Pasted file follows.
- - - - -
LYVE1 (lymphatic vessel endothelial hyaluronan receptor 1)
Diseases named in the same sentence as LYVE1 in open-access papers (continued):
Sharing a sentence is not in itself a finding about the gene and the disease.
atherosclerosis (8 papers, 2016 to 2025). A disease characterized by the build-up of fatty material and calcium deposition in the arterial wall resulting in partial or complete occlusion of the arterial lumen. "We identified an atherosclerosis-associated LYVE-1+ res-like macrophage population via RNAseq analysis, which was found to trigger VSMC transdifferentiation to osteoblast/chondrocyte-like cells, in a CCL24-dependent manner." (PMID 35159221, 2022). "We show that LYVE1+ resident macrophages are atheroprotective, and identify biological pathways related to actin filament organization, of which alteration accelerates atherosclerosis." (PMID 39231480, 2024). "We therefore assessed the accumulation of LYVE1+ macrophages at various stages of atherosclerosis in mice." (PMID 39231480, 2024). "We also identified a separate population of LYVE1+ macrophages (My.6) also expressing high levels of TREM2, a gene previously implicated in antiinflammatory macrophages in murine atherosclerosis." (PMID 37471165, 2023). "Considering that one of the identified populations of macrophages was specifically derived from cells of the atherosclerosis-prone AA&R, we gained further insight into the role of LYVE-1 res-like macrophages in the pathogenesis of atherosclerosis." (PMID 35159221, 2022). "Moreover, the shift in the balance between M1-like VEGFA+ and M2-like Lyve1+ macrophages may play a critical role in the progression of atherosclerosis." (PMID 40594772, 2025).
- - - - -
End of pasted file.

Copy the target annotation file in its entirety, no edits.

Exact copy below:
LYVE1 (lymphatic vessel endothelial hyaluronan receptor 1)
Diseases named in the same sentence as LYVE1 in open-access papers (continued):
Sharing a sentence is not in itself a finding about the gene and the disease.
atherosclerosis (8 papers, 2016 to 2025). A disease characterized by the build-up of fatty material and calcium deposition in the arterial wall resulting in partial or complete occlusion of the arterial lumen. "We identified an atherosclerosis-associated LYVE-1+ res-like macrophage population via RNAseq analysis, which was found to trigger VSMC transdifferentiation to osteoblast/chondrocyte-like cells, in a CCL24-dependent manner." (PMID 35159221, 2022). "We show that LYVE1+ resident macrophages are atheroprotective, and identify biological pathways related to actin filament organization, of which alteration accelerates atherosclerosis." (PMID 39231480, 2024). "We therefore assessed the accumulation of LYVE1+ macrophages at various stages of atherosclerosis in mice." (PMID 39231480, 2024). "We also identified a separate population of LYVE1+ macrophages (My.6) also expressing high levels of TREM2, a gene previously implicated in antiinflammatory macrophages in murine atherosclerosis." (PMID 37471165, 2023). "Considering that one of the identified populations of macrophages was specifically derived from cells of the atherosclerosis-prone AA&R, we gained further insight into the role of LYVE-1 res-like macrophages in the pathogenesis of atherosclerosis." (PMID 35159221, 2022). "Moreover, the shift in the balance between M1-like VEGFA+ and M2-like Lyve1+ macrophages may play a critical role in the progression of atherosclerosis." (PMID 40594772, 2025).